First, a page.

Ektachrome E100 at EI 100, 200, 400, and 800

Discussion in 'Exposure Discussion' started by ME Super, Nov 5, 2018.

  1. OP
    OP
    ME Super

    ME Super Member
    Ads Enabled

    Messages:
    1,431
    Joined:
    Apr 17, 2011
    Location:
    Central Illinois, USA
    Shooter:
    Multi Format
    I got my first roll of Ektachrome E100 back from the lab on Monday and just finished scanning it. I shot the roll at EI 800. For what it's worth, my lab told me they weren't familiar yet with Ektachrome E100, so they weren't sure what first developer time should be used. They said if I could give them a time less than 21'00" their machine could handle first developer times up to that time; they just didn't have a time dialed in yet for this film. I did a little research and found the Tetenal E-6 rapid kit gave a first developer time of between 6'15" and 6'45" for N development, with a +2'00" for a one-stop push and a +5'50" for a two stop push. I based my SWG (Scientific Wild Guess) on 30% more than the two stop time (a 12'00" first developer time) for a 3-stop push, which worked out to a 15'30" first developer time, so I instructed the lab to develop as such.

    What I got back was definitely a bit overdeveloped for the exposure I gave it; I think next time if the lab doesn't have things dialed in for E100 yet for a 3-stop push, I'll have them do an FD time of 14'00". Here are three of the best exposed shots of Ektachrome E100 exposed at EI 800 with a FD time of 15'30". I've scaled these down so the short dimension of the image is 800px so I could upload them to Photrio, and I've blurred faces for privacy reasons.
    2018-12-28_07.jpg 2018-12-28_12.jpg 2018-12-28_36.jpg

    The above scans are in full-auto mode out of my scanner. They look a bit different projected, but not horribly so.

    Here are my first impressions. Contrast with a 3-stop push is a bit higher than shooting Provia 100F at EI 320 with a two stop push. I don't find the contrast any more objectionable than pushing Portra 400 three stops to EI3200. This looks a lot like Portra 400 pushed 3 stops. Would I shoot this outdoors at EI 800 and push 3? No way. Would I shoot this indoors at EI 800 and push 3 for available darkness photography? Yes, if the lighting was daylight balanced. No, if I had to filter tungsten light for this; I'd just use electronic flash and maybe shoot at EI 200 with a one-stop push. Grain is certainly not objectionable at EI 800; under a 10x loupe it's no worse than HP5+ at box speed (and I love HP5+).

    The photos were lit as follows: The first photo above was shot using electronic flash, as the available light was likely 2700 K lighting (tungsten-balanced for sure). The second photo was backlit by daylight, but supplemented with the aforementioned 5000 K LED lights. I exposed for the foreground and let the light coming in the window wash out. The third photo was at night, and only lit by the 5000 K LED lights. Colors are shifted blue, at least in the highlights (like the dog's fur in the 2nd and 3rd photos) in all 3 photos. The couch is actually brown, but it looks a bit blue-shifted here. A light warming filter would likely help with this, but I'd lose a little speed. I'd do that if I only lost 1/3 stop, which would mean I'd be exposing at EI 640. If I were planning to shoot under electronic flash, I might only do a 1 or 2 stop push and shoot at EI 200 or 400. Then again, I might just do EI 800 again,since I've got another roll started at EI 800 in the camera already.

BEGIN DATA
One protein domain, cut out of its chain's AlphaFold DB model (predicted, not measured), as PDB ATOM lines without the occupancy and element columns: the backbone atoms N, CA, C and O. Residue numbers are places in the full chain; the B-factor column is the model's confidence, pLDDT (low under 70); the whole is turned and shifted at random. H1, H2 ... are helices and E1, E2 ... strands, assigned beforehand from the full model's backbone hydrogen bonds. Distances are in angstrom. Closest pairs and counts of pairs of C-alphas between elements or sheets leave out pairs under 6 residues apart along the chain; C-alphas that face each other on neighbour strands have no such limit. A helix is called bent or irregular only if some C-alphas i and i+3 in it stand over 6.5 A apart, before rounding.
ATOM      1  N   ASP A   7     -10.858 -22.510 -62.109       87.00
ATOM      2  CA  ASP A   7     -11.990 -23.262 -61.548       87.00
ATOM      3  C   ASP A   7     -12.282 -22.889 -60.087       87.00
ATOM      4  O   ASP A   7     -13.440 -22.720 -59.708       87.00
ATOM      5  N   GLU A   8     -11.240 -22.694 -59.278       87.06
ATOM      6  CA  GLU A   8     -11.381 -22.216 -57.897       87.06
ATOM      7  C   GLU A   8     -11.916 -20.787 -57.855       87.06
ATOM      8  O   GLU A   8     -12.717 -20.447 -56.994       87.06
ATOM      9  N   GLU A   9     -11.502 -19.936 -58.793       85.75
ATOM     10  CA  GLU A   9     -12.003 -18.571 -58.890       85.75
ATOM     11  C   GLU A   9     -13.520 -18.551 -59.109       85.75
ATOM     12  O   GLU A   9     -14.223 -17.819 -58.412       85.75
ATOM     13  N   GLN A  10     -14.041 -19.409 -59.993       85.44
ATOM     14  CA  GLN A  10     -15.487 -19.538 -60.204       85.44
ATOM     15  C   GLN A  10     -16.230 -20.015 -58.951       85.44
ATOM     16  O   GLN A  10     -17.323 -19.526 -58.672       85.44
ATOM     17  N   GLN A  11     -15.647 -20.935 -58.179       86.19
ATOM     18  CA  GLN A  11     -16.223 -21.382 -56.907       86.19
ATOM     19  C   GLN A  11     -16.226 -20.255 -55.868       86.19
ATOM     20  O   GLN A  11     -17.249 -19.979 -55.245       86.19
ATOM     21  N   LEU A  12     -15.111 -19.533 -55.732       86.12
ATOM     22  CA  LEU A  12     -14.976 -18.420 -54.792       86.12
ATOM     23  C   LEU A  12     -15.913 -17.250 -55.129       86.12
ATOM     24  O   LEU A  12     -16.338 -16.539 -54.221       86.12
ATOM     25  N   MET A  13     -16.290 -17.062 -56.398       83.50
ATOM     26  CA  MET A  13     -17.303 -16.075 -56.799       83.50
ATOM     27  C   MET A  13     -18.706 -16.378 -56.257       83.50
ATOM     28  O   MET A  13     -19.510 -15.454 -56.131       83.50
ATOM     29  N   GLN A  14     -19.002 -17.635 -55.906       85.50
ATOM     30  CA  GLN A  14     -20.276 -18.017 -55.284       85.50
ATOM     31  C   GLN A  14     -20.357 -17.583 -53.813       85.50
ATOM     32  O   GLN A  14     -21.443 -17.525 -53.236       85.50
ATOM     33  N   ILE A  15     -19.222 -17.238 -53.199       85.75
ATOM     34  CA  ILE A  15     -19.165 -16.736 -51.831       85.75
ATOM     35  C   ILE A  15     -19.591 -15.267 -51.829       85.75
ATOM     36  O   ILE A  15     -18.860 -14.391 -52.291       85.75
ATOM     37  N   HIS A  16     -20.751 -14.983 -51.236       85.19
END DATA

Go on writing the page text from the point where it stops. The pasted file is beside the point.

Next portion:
Come spring, when we have a bit more light, or a rare winter sunny day, I'd like to shoot some of this at box speed. I'm pretty sure I'll be happy with the results at box speed too.

    Thanks, Emulsive, for the inspiration to try this at EI 800, something I probably wouldn't have done without your review, so I'd know what to expect. I hope my fellow Ektachrome users (and potential Ektachrome users) out there find this info useful.
     
    Last edited: Jan 3, 2019
  2. Berkeley Mike

    Berkeley Mike Member
    Ads Enabled

    Messages:
    546
    Joined:
    Jun 4, 2018
    Location:
    SF Bay Area
    Shooter:
    Digital
    And now my watch begins. It is early going and everyone will try to craft the best method of this new film. I am confident it will happen; we took it all for granted in the 90s,
     
  3. EMULSIVE

    EMULSIVE Member

    Messages:
    26
    Joined:
    Dec 6, 2016
    Location:
    The Darkroom
    Shooter:
    Medium Format
    You are very welcome, Bill. Next up is a bit of fine tuning and light overexposure.
     
  4. Berkeley Mike

    Berkeley Mike Member
    Ads Enabled

    Messages:
    546
    Joined:
    Jun 4, 2018
    Location:
    SF Bay Area
    Shooter:
    Digital
    I see that you are focusing, Grasshopper. Thanks for doing this.
     
  5. EMULSIVE

    EMULSIVE Member

    Messages:
    26
    Joined:
    Dec 6, 2016
    Location:
    The Darkroom
    Shooter:
    Medium Format
    Doing what I can, Mike.
     
  6. jtk

    jtk Subscriber
    Ads Enabled

    Messages:
    1,845
    Joined:
    Nov 8, 2007
    Location:
    Albuquerque, New Mexico
    Shooter:
    35mm

    Suggestions: #1 dedicate a roll to bracketing with half stops in a couple of your common lighting situations to see how you want to standardize. #2 don't use a lab that doesn't have processing times "dialed in".
     
  1. This site uses cookies to help personalise content, tailor your experience and to keep you logged in if you register.
    By continuing to use this site, you are consenting to our use of cookies. If you have a Photrio account, please log in (and select 'stay logged in') to prevent recurrence of this notice.